Leahy, for third time, submits federal data security law

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For the third time, Sen. Patrick Leahy, D-Vt., has introduced a federal data security bill.

The Personal Data Privacy and Security Act, introduced Wednesday, will require, among other things, that breached companies must notify affected individuals, according to a statement from Leahy's office. Right now, breach alert mandates are handled at the state level, where 45 states have passed similar laws.

The legislation also would increase penalties for identity thieves and entities that try to cover up breaches; provide individuals access to personal information held by data brokers; require companies maintaining personal data to establish security policies; and propel government to create security rules when dealing with data brokers.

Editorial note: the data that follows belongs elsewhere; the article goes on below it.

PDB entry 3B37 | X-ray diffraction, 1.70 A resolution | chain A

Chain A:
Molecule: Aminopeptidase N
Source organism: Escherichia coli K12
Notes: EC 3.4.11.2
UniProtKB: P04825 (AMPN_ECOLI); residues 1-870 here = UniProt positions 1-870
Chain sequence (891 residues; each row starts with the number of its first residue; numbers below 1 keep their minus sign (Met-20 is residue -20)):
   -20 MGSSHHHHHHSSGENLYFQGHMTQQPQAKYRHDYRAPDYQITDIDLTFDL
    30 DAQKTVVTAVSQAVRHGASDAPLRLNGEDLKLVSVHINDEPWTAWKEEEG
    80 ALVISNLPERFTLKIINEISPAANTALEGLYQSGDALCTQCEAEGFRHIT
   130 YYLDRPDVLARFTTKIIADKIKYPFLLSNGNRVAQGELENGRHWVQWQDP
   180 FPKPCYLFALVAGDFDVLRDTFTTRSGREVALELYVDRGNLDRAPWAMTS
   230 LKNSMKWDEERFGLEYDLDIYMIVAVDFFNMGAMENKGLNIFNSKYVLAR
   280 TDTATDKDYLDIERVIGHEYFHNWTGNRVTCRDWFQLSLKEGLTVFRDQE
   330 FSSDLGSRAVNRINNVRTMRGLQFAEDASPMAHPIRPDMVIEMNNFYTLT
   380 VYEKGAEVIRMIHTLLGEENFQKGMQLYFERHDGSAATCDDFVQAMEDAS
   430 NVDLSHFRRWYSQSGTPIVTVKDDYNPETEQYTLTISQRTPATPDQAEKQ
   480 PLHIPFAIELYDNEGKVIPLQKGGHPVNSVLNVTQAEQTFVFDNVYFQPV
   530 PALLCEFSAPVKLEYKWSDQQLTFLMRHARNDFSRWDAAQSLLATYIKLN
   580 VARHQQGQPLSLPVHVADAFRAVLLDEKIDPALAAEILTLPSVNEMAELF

The law cleared the Senate Judiciary Committee in 2006 and 2007, but it has never gone to the Senate floor for a vote. Lawmakers, in future sessions, often reintroduce bills that did not come up for debate.

Leahy decided to reintroduce the bill in light of a Government Accountability Office report released this week that found that nearly all 24 federal agencies had information security weaknesses. He said passing the law is one of his main priorities as chairman of the Judiciary Committee.

"This is a comprehensive bill that not only deals with the need to provide Americans with notice when they have been victims of a data breach, but that also deals with the underlying problem of lax security and lack of accountability to help prevent data breaches from occurring in the first place," he said.

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